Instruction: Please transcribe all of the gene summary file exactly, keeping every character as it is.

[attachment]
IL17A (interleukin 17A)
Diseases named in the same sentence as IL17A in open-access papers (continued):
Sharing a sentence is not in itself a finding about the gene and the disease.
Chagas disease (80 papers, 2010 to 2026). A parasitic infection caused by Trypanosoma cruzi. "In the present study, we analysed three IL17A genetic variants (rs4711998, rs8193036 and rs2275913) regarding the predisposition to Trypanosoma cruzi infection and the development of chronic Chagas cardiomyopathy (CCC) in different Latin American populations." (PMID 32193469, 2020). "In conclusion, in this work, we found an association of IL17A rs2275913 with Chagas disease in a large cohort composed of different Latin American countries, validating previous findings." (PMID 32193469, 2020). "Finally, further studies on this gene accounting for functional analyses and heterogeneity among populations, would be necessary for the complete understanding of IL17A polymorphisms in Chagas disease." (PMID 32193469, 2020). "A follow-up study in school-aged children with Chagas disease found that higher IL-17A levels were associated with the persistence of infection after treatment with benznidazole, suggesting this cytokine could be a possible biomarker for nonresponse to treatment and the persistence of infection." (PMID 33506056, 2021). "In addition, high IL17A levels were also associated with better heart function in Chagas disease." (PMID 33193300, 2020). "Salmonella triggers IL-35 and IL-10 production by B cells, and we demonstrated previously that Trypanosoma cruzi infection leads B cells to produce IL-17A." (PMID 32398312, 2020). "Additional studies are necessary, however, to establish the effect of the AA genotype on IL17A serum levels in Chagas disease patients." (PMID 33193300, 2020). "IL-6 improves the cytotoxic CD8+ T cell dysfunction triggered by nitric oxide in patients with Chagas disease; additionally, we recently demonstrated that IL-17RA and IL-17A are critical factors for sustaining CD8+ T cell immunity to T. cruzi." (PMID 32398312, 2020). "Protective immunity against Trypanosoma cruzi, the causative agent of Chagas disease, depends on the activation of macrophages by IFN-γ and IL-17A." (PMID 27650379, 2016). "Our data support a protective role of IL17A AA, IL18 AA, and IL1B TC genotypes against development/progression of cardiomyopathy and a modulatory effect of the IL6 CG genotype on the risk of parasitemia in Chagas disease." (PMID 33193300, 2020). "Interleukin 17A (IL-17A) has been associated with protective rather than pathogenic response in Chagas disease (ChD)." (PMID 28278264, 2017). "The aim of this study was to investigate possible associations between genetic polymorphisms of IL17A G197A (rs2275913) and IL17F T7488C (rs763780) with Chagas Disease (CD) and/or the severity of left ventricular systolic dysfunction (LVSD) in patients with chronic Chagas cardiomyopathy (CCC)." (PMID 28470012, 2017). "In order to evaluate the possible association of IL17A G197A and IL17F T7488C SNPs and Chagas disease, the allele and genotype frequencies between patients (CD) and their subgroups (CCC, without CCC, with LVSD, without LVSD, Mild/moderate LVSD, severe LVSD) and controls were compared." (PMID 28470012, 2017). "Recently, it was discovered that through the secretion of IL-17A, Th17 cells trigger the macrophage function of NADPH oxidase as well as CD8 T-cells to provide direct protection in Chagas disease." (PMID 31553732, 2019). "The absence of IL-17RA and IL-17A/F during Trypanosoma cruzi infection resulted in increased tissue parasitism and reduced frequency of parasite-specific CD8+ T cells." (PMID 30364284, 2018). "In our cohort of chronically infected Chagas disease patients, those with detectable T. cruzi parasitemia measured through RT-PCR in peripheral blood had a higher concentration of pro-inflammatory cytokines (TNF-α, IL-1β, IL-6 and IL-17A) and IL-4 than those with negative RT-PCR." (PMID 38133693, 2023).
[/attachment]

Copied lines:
IL17A (interleukin 17A)
Diseases named in the same sentence as IL17A in open-access papers (continued):
Sharing a sentence is not in itself a finding about the gene and the disease.
Chagas disease (80 papers, 2010 to 2026). A parasitic infection caused by Trypanosoma cruzi. "In the present study, we analysed three IL17A genetic variants (rs4711998, rs8193036 and rs2275913) regarding the predisposition to Trypanosoma cruzi infection and the development of chronic Chagas cardiomyopathy (CCC) in different Latin American populations." (PMID 32193469, 2020). "In conclusion, in this work, we found an association of IL17A rs2275913 with Chagas disease in a large cohort composed of different Latin American countries, validating previous findings." (PMID 32193469, 2020). "Finally, further studies on this gene accounting for functional analyses and heterogeneity among populations, would be necessary for the complete understanding of IL17A polymorphisms in Chagas disease." (PMID 32193469, 2020). "A follow-up study in school-aged children with Chagas disease found that higher IL-17A levels were associated with the persistence of infection after treatment with benznidazole, suggesting this cytokine could be a possible biomarker for nonresponse to treatment and the persistence of infection." (PMID 33506056, 2021). "In addition, high IL17A levels were also associated with better heart function in Chagas disease." (PMID 33193300, 2020). "Salmonella triggers IL-35 and IL-10 production by B cells, and we demonstrated previously that Trypanosoma cruzi infection leads B cells to produce IL-17A." (PMID 32398312, 2020). "Additional studies are necessary, however, to establish the effect of the AA genotype on IL17A serum levels in Chagas disease patients." (PMID 33193300, 2020). "IL-6 improves the cytotoxic CD8+ T cell dysfunction triggered by nitric oxide in patients with Chagas disease; additionally, we recently demonstrated that IL-17RA and IL-17A are critical factors for sustaining CD8+ T cell immunity to T. cruzi." (PMID 32398312, 2020). "Protective immunity against Trypanosoma cruzi, the causative agent of Chagas disease, depends on the activation of macrophages by IFN-γ and IL-17A." (PMID 27650379, 2016). "Our data support a protective role of IL17A AA, IL18 AA, and IL1B TC genotypes against development/progression of cardiomyopathy and a modulatory effect of the IL6 CG genotype on the risk of parasitemia in Chagas disease." (PMID 33193300, 2020). "Interleukin 17A (IL-17A) has been associated with protective rather than pathogenic response in Chagas disease (ChD)." (PMID 28278264, 2017). "The aim of this study was to investigate possible associations between genetic polymorphisms of IL17A G197A (rs2275913) and IL17F T7488C (rs763780) with Chagas Disease (CD) and/or the severity of left ventricular systolic dysfunction (LVSD) in patients with chronic Chagas cardiomyopathy (CCC)." (PMID 28470012, 2017). "In order to evaluate the possible association of IL17A G197A and IL17F T7488C SNPs and Chagas disease, the allele and genotype frequencies between patients (CD) and their subgroups (CCC, without CCC, with LVSD, without LVSD, Mild/moderate LVSD, severe LVSD) and controls were compared." (PMID 28470012, 2017). "Recently, it was discovered that through the secretion of IL-17A, Th17 cells trigger the macrophage function of NADPH oxidase as well as CD8 T-cells to provide direct protection in Chagas disease." (PMID 31553732, 2019). "The absence of IL-17RA and IL-17A/F during Trypanosoma cruzi infection resulted in increased tissue parasitism and reduced frequency of parasite-specific CD8+ T cells." (PMID 30364284, 2018). "In our cohort of chronically infected Chagas disease patients, those with detectable T. cruzi parasitemia measured through RT-PCR in peripheral blood had a higher concentration of pro-inflammatory cytokines (TNF-α, IL-1β, IL-6 and IL-17A) and IL-4 than those with negative RT-PCR." (PMID 38133693, 2023).